Moreover, we reject the Secretary's assertion that she could not allow only one governmental provider to reclassify fringe benefits as wages without compromising the uniformity of the index. In support of this argument, the Secretary contends that she had every reason to believe that all other governmental hospitals participating in FICA completed the survey as Memorial did originally, reporting employee FICA contributions as employee health and welfare costs rather than gross salaries. (Appellee's Brief at 19). Although the Secretary's decision is based upon maintaining a uniform index, the Secretary has conceded that relatively few hospitals “had the option to treat FICA the way [Memorial] did.” (Appellee's Brief at 26). The uniformity of the wage index is compromised if the Secretary does not classify the same items of costs as wages for all providers.
The Secretary cannot make arbitrary distinctions between the same payments by different providers without any basis. See LGH, Ltd. v. Sullivan, 786 F.Supp. 1047, 1053 (D.D.C.1992). We see no reasonable basis for classifying the same FICA payments as wages when deducted from an employee's gross pay, but as fringe benefits when paid directly by the employer. In this case, the Secretary's decision to treat Memorial's employee FICA taxes as a fringe benefit for the limited purpose of excluding it from the 1982 wage index for the Sarasota MSA contradicts the definition of fringe benefits and is inconsistent with the Secretary's treatment of employee FICA taxes as wages for most of the other provider hospitals in the nation.
While we take seriously our obligation to afford deference to the Secretary's reasonable interpretation of her own regulations, particularly when a complex program like Medicare is concerned, we hold that the Secretary's classification of employee FICA taxes as fringe benefits is unreasonable and inconsistent with the mandate of the Medicare statute requiring a uniform wage index.
Because we hold that the Secretary's policy of excluding employer-paid employee FICA taxes from wages is inconsistent with the mandate of § 1395ww(d)(3)(E) of the Medicare Act, we need not address Memorial's contention that the Secretary's decision changed existing policy and therefore failed to comply with the Administrative Procedures Act.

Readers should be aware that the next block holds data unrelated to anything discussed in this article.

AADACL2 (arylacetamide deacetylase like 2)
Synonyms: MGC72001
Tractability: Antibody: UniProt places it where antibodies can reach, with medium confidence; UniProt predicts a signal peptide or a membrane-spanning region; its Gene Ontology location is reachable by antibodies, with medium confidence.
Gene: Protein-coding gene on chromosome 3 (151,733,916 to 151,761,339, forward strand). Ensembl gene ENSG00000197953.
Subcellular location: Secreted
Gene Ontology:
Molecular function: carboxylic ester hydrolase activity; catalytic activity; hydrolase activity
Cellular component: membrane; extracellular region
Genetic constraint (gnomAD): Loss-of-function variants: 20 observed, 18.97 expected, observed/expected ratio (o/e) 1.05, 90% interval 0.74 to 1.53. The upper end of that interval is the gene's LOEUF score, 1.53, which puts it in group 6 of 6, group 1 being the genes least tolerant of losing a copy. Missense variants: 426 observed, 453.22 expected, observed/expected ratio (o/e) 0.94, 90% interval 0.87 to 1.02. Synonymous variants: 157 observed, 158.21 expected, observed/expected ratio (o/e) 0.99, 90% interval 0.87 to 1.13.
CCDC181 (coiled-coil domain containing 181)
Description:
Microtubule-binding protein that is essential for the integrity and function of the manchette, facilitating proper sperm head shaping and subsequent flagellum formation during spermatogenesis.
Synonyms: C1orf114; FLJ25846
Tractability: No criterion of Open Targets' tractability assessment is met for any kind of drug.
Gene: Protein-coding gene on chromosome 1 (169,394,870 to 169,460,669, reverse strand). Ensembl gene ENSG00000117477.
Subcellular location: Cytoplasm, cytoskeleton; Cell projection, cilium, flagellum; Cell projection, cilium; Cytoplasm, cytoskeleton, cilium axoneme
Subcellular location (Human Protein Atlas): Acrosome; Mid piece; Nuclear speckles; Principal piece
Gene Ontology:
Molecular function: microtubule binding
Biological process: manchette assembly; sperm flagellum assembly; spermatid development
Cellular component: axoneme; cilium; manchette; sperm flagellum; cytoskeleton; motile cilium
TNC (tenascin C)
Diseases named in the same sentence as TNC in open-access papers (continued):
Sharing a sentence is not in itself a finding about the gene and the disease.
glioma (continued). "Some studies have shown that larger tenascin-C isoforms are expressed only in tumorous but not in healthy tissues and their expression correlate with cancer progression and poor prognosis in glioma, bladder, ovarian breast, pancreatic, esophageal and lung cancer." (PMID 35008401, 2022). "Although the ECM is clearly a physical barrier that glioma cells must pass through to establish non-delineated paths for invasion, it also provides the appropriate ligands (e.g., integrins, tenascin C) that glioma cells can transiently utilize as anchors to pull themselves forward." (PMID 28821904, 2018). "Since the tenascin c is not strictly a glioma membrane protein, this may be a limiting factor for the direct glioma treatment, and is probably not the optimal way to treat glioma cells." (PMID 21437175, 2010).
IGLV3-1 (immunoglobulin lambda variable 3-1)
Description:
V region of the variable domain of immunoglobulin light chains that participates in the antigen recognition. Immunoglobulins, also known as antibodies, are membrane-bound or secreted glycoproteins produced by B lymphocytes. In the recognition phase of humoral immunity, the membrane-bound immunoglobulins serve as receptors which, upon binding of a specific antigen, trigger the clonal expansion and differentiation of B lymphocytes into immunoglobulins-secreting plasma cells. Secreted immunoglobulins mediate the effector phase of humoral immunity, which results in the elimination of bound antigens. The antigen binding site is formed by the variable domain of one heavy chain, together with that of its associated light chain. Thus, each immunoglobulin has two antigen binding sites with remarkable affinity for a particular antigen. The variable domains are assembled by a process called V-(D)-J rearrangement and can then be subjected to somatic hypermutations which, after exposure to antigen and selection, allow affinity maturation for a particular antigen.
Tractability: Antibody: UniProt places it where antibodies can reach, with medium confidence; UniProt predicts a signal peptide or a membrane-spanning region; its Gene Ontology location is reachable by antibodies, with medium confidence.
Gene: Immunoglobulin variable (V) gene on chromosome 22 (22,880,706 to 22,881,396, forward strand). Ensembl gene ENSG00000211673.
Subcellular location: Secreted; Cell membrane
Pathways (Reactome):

In summary, we conclude that the Secretary erred in refusing to include Memorial's employee FICA taxes as wages for the purpose of calculating the 1982 wage index for the Sarasota MSA. Accordingly, we reverse the district court's grant of summary judgment to the Secretary. Because the Secretary has stipulated that retroactive relief will be available to the appellants should we reverse the district court's judgment, we remand this matter to the district court with directions to remand it to the Secretary for the purpose of affording appellants the stipulated relief.
REVERSED and REMANDED.
1. A fiscal intermediary is a private organization, usually an insurance company, that has contracted with the Secretary to act as an agent for the HCFA. Under previous regulations, provider hospitals were required to submit annual cost reports to designated intermediaries to determine the total amount of Medicare reimbursement owed to the provider.
2. In addition, the 1982 wage index was combined with the 1984 wage index to determine payments for Medicare services rendered during the fiscal year ending in 1988.
3. In January, 1984, Memorial ceased paying its employees' share of FICA taxes because the IRS no longer permitted it to exclude employer-paid employee FICA taxes from the employees' wages for purposes of its own FICA liability. In December, 1983, Memorial, anticipating the change, gave each employee a 6.7% wage increase, in addition to usual year-end wage adjustments, to cover deductions for the employee's share of FICA.
4. Section 26 U.S.C. § 3101 mandates that the income of every employee is subject to a tax equal to a percentage of the individual's wages as defined in § 3121(a). Section 3121(a) provides: “(a) Wages.-For purposes of this chapter, the term ‘wages' means all remuneration for employment․” (emphasis added). The chapter referred to codifies the IRC provisions governing FICA taxes.
5. Although the Secretary contended at oral argument that she had historically relied upon the FICA definition of wages for Medicare purposes and therefore further relied upon the definition to resolve this dispute, the Secretary has pointed to no regulations, case law, or significant decisions to support her position. Moreover, independent research reveals no decision, other than the instant one, where the FICA definition of wages was adopted for Medicare purposes.
DUBINA, Circuit Judge: